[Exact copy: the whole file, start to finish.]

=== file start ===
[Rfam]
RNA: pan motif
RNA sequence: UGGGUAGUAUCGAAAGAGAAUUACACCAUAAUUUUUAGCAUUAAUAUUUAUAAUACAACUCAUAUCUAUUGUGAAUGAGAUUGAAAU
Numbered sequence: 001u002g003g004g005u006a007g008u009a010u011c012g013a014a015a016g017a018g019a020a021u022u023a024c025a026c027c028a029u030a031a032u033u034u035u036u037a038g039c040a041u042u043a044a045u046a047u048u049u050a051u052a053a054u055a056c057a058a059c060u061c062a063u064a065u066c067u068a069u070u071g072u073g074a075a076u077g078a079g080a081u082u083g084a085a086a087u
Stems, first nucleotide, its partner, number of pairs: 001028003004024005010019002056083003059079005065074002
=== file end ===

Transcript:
[Rfam]
RNA: pan motif
RNA sequence: UGGGUAGUAUCGAAAGAGAAUUACACCAUAAUUUUUAGCAUUAAUAUUUAUAAUACAACUCAUAUCUAUUGUGAAUGAGAUUGAAAU
Numbered sequence: 001u002g003g004g005u006a007g008u009a010u011c012g013a014a015a016g017a018g019a020a021u022u023a024c025a026c027c028a029u030a031a032u033u034u035u036u037a038g039c040a041u042u043a044a045u046a047u048u049u050a051u052a053a054u055a056c057a058a059c060u061c062a063u064a065u066c067u068a069u070u071g072u073g074a075a076u077g078a079g080a081u082u083g084a085a086a087u
Stems, first nucleotide, its partner, number of pairs: 001028003004024005010019002056083003059079005065074002